Vyacheslav I Vladimirovich Rurik of Kiev, Prince of Smolensk, Prince of Turov and Pinsk, Prince of Pereyaslavl,, Prince of Peresopnytsia, Prince of Vyshgorod, Grand Prince of Kiev, was born 1083 to Vladimir II Vsevolodovich Monomakh of Kiev (1053-1125) and Gytha of Wessex (1053-1098) and died 2 February 1154 of unspecified causes.
Vyacheslav Vladimirovich (about 1083 - December 1154 ) - the sixth son of Vladimir Monomakh andGita of Wessex. Prince of Smolensk (1113-1127), Prince of Turov and Pinsk (1125-1132, 1132-1142 and 1142-1147), Prince of Peresopnytsia (1147-1149), Prince of Pereyaslavl-Yuzhny (1132-1134, 1142-1143), Prince of Vyshgorod (1150-1151]], Grand Prince of Kiev (from 22 February to 4 March 1139, in July 1150 and from April 1151 to 1154).
In 1097, he participated with his elder brother Mstislav in the Battle of the Koloksha River.
Vyacheslav Vladimirovich was appointed by his father Prince of Smolensk, while at the same time he subordinated the Principality of Vladimir to the Grand Principality of Kiev which he was ruling himself, and appointed Svyatoslav Vladimirovich as Prince of Pereyaslavl (1113). In 1127 Vyacheslav was already mentioned as Prince of Turov and Pinsk, and the son of his older brother Mstislav Rostislav as Prince of Smolensk. The volost of Turov passed under the control of Monomakhovichs at about the same time as Volhynia, from which Yaroslav Svyatopolkovich was expelled in 1118, although there are versions about the reign of his brothers Bryachislav Svyatopolkovich and Izyaslav Svyatopolkovich in Turov in 1110 - 1123 .
In 1132 Yaropolk, after failing to hand over Pereyaslavl to the Mstislavichs, gave it to Vyacheslav, and Turov, together with Minsk, the only one left under the control of Monomakhovich from the Principality of Polotsk, Izyaslav Mstislavich. But in Pereyaslavl Vyacheslav, in all likelihood, was burdened by the neighborhood with the Polovtsians, and in 1134 Vyacheslav returned to Turov, having kicked out his nephew, who from that moment began to struggle with his uncles, including with the help of the Olgovichi.
Grand Prince of Kiev
See also: The internecine war in Russia (1146-1154)
With the death of his elder brother Yaropolk (February 18, 1139), Vyacheslav passed seniority in the Monomakhovichi. In February 1139, Vyacheslav inherited the throne of Kiev, for the first time, but in March was overthrown the Prince of Chernigov Vsevolod Olgovich .
In 1142, after Andrei Vladimirovich's death, Vsevolod gave Vyacheslav the Principality of Pereyaslavl, at the same time sending his son Svyatoslav Vsevolodovich to Turov), which caused an outburst of Davydovych's indignation and the younger Olgovichi. They twice approached Pereyaslavl, but were repulsed with the help of Izyaslav Mstislavich and the people of Kiev. In January 1143 the principalities were finally distributed: Vyacheslav returned to Turov, Izyaslav Mstislavich moved to Pereyaslavl, and Svyatoslav Vsevolodovich to Volhynia.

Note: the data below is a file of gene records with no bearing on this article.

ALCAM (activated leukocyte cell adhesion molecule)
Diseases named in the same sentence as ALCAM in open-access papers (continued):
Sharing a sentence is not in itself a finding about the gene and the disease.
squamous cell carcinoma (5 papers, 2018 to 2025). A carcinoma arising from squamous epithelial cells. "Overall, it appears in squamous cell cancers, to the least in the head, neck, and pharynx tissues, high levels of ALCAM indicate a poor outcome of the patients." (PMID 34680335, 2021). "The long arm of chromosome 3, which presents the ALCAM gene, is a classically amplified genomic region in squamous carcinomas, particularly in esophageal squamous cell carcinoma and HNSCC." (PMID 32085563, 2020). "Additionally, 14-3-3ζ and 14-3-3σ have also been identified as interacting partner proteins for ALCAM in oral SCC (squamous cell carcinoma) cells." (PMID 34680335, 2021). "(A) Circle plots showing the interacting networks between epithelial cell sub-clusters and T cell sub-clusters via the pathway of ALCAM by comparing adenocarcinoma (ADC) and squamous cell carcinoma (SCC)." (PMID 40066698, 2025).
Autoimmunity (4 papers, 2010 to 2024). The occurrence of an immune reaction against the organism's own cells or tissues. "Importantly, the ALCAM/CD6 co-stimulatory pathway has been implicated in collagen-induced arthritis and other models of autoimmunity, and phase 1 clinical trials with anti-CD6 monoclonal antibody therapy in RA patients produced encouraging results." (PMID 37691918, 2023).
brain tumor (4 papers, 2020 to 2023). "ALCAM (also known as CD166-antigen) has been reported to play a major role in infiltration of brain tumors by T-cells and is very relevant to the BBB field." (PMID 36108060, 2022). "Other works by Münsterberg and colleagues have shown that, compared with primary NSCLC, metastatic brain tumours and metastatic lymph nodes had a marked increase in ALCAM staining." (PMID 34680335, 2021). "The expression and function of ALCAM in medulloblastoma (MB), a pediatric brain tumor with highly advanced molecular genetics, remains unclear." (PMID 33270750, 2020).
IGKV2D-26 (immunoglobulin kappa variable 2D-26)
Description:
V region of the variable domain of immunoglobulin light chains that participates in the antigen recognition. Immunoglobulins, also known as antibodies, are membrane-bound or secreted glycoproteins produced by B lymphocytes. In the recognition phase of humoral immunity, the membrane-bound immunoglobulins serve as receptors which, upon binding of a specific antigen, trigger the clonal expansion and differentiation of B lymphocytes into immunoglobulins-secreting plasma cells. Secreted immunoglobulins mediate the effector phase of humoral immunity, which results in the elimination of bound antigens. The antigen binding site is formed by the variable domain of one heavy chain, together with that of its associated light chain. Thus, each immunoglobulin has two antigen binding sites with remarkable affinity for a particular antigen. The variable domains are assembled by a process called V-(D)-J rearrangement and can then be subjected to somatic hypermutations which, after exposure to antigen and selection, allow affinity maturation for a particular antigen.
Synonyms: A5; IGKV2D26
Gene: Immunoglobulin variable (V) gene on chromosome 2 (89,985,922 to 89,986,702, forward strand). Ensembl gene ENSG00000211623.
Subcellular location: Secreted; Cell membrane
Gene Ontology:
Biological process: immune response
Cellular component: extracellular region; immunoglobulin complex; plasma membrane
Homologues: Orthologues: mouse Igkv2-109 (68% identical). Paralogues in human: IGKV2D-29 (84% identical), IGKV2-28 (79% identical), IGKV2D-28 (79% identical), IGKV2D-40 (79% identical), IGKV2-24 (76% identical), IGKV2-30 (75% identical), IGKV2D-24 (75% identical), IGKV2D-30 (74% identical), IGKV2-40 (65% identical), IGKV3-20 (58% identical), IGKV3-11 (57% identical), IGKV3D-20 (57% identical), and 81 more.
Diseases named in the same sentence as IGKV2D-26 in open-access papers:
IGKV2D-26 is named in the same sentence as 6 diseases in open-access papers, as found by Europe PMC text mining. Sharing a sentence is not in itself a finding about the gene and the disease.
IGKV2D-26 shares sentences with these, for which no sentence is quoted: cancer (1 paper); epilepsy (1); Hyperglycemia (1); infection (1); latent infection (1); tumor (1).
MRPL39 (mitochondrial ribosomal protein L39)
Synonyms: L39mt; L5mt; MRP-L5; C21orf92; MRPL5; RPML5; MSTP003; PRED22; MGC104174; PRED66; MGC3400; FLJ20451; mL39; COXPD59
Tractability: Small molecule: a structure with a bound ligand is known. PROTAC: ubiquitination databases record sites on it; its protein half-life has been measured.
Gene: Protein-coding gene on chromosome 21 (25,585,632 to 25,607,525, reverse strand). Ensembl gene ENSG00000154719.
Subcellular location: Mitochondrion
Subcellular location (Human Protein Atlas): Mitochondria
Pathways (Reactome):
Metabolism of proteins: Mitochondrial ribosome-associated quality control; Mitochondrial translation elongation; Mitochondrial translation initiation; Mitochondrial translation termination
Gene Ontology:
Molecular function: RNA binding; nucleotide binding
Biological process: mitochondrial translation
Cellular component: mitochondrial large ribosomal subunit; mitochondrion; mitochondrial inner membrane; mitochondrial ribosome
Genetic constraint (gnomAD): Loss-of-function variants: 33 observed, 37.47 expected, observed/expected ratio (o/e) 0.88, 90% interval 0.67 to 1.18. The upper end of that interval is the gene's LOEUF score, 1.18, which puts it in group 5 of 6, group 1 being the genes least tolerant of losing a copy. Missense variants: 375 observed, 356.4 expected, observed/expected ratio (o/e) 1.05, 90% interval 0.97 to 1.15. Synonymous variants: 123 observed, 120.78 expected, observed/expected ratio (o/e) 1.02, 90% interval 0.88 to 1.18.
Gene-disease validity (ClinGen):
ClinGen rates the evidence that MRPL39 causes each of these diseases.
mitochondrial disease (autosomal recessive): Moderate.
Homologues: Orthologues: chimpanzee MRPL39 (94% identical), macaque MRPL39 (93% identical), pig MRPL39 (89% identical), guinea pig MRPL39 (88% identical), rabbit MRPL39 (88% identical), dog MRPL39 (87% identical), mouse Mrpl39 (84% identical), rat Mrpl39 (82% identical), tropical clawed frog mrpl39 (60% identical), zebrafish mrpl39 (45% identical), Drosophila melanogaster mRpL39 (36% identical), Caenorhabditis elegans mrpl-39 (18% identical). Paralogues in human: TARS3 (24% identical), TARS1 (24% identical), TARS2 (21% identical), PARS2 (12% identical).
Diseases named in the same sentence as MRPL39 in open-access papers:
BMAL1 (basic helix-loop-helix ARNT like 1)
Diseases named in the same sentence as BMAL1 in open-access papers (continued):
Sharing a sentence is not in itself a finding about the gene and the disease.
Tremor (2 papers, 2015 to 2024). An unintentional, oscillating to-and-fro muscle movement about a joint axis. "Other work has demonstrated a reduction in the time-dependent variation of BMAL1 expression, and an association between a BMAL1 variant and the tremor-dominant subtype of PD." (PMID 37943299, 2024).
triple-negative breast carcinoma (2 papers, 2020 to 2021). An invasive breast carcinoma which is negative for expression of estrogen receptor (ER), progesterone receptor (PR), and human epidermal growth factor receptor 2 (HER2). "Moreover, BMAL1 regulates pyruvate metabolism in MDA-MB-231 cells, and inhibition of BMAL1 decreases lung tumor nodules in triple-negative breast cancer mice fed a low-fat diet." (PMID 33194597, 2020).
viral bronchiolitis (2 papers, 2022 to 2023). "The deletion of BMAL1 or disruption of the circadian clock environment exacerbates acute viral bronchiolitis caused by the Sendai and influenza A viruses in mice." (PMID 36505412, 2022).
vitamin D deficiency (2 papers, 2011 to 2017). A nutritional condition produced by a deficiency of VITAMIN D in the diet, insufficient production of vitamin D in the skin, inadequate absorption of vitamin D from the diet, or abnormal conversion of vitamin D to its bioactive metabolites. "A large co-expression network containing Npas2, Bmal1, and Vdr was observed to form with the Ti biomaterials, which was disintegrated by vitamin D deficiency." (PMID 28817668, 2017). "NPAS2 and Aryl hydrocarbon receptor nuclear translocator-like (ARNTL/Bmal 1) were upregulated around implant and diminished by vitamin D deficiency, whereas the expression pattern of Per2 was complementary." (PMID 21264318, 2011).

In 1146, after Vsevolod's death, Vyacheslav again tried to actively intervene in politics, in particular, he elevated his nephew Vladimir Andreyevich to the throne of Grand Pricipality of Vladimir-Volynsky. However, the new Grand Prince of Kiev Izyaslav Mstislavich immediately took Volhynia and Turov for himself, giving Vyacheslav a small town Peresopnitsya in Volhynia. In 1149 Yuri Dolgoruky defeated Izyaslav and drove him from Kiev; Now Izyaslav decided to elevate Vyacheslav to the throne and rule on his behalf, but when he invited Vyacheslav to the throne (threatening otherwise to burn Turovsky volost), Vyacheslav preferred to unite with his younger brother Yuri, together they defeated their nephew. Yuri even wanted to give Kiev to Vyacheslav, but the boyars dissuaded him. "Your brother can not keep Kiev," they said, "he will not get you or him." Then Yuri himself became a Grand Prince of Kiev, and Vyacheslav installed in a small, but strategically important Vyshgorod under the very Kiev.
When in 1150 Izyaslav, having stepped out of Volhynia, expelled Yuri, Vyacheslav entered Kiev, but after negotiations with his nephew again left the city. On the eve of Yuri's new campaign against Kiev, Izyaslav swore to Vyacheslav as his father, that is, the senior co-ruler, and Vyacheslav even let his squad with Izyaslav, fight against Yuri and Vladimirka Galitsky. The following year, Izyaslav won a final victory and called Vyacheslav to the throne (April 1151). They ruled together in agreement until the death of Izyaslav (November 13, 1154). After that, Izyaslav Davydovich of Chernihiv tried to take the throne, but Vyacheslav did not let him in and called his other nephew [[Rostislav Mstislavich[[ Smolensky, who also recognized him as a senior co-regent. However, in December 1154 Vyacheslav himself died. [[Rostislav[[ after his death did not keep Kiev: [[Yuri Dolgoruky[[ moved to Kiev, [[Rostislav[[ went to defend Smolensk from him. Kiev temporarily (before the arrival of Yuri) took Izyaslav Davydovich.
The name of Vyacheslav Vladimirovich's wife is unknown. The Ipatiev Chronicle reports the death of his son Mikhail Vyacheslavich (c1105-1129) in 1129 . Also known is one grandson of Vyacheslav - Roman Mikhailovich (c1125-c1175), who in 1165 received from Rostislav Mstislavich the towns of Vasilev and Krasny in the principality of Smolensk.
|Offspring of Vyacheslav I Vladimirovich of Kiev (Вячеслав Владимирович. великий князь Киевский } and unknown parent|
|Mikhail Vyacheslavich (c1105-1129)|
|#g2: Offspring of Vladimir II Vsevolodovich Monomakh of Kiev (1053-1125) and Yefimiya (c1078-1107)|
|Agafiya Vladimirovna of Kiev (c1097-1144)||1097||1144||Vsevolodko Davydovich of Goroden (c1080-1142)|
|Andrei Vladimirovich of Volhynia (1102-1141)||11 August 1102||22 January 1141||Granddaughter of Tugorkhan (c1100-c1145)|